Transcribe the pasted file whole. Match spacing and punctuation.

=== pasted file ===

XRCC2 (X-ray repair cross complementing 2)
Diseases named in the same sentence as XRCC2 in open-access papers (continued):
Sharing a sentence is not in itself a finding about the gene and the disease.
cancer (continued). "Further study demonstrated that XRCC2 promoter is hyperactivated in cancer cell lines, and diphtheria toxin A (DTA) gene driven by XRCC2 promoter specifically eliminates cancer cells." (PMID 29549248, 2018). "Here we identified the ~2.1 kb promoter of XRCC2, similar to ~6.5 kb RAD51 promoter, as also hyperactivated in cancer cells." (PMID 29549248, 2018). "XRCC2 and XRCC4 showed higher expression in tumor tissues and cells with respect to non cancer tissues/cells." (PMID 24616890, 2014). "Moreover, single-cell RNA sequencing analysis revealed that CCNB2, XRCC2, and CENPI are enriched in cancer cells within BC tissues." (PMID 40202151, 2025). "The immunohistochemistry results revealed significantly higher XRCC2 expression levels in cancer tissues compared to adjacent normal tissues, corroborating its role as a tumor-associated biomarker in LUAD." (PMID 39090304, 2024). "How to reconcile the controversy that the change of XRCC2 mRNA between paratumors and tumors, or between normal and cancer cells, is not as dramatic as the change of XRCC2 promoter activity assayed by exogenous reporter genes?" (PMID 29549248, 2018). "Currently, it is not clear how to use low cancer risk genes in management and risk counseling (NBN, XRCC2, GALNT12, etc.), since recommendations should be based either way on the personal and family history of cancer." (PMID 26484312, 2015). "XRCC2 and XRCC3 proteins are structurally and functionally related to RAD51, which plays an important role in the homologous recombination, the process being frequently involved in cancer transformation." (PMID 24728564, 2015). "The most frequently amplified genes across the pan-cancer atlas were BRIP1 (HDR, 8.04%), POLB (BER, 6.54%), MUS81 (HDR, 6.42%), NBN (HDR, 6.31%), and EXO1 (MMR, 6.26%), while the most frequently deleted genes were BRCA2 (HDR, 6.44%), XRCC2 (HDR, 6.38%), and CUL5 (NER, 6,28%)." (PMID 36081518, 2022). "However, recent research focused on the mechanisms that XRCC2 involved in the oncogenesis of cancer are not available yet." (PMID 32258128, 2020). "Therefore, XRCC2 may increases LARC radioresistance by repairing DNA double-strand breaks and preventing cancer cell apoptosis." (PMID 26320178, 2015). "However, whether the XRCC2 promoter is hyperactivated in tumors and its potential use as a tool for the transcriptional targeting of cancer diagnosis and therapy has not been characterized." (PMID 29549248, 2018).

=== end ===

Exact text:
XRCC2 (X-ray repair cross complementing 2)
Diseases named in the same sentence as XRCC2 in open-access papers (continued):
Sharing a sentence is not in itself a finding about the gene and the disease.
cancer (continued). "Further study demonstrated that XRCC2 promoter is hyperactivated in cancer cell lines, and diphtheria toxin A (DTA) gene driven by XRCC2 promoter specifically eliminates cancer cells." (PMID 29549248, 2018). "Here we identified the ~2.1 kb promoter of XRCC2, similar to ~6.5 kb RAD51 promoter, as also hyperactivated in cancer cells." (PMID 29549248, 2018). "XRCC2 and XRCC4 showed higher expression in tumor tissues and cells with respect to non cancer tissues/cells." (PMID 24616890, 2014). "Moreover, single-cell RNA sequencing analysis revealed that CCNB2, XRCC2, and CENPI are enriched in cancer cells within BC tissues." (PMID 40202151, 2025). "The immunohistochemistry results revealed significantly higher XRCC2 expression levels in cancer tissues compared to adjacent normal tissues, corroborating its role as a tumor-associated biomarker in LUAD." (PMID 39090304, 2024). "How to reconcile the controversy that the change of XRCC2 mRNA between paratumors and tumors, or between normal and cancer cells, is not as dramatic as the change of XRCC2 promoter activity assayed by exogenous reporter genes?" (PMID 29549248, 2018). "Currently, it is not clear how to use low cancer risk genes in management and risk counseling (NBN, XRCC2, GALNT12, etc.), since recommendations should be based either way on the personal and family history of cancer." (PMID 26484312, 2015). "XRCC2 and XRCC3 proteins are structurally and functionally related to RAD51, which plays an important role in the homologous recombination, the process being frequently involved in cancer transformation." (PMID 24728564, 2015). "The most frequently amplified genes across the pan-cancer atlas were BRIP1 (HDR, 8.04%), POLB (BER, 6.54%), MUS81 (HDR, 6.42%), NBN (HDR, 6.31%), and EXO1 (MMR, 6.26%), while the most frequently deleted genes were BRCA2 (HDR, 6.44%), XRCC2 (HDR, 6.38%), and CUL5 (NER, 6,28%)." (PMID 36081518, 2022). "However, recent research focused on the mechanisms that XRCC2 involved in the oncogenesis of cancer are not available yet." (PMID 32258128, 2020). "Therefore, XRCC2 may increases LARC radioresistance by repairing DNA double-strand breaks and preventing cancer cell apoptosis." (PMID 26320178, 2015). "However, whether the XRCC2 promoter is hyperactivated in tumors and its potential use as a tool for the transcriptional targeting of cancer diagnosis and therapy has not been characterized." (PMID 29549248, 2018).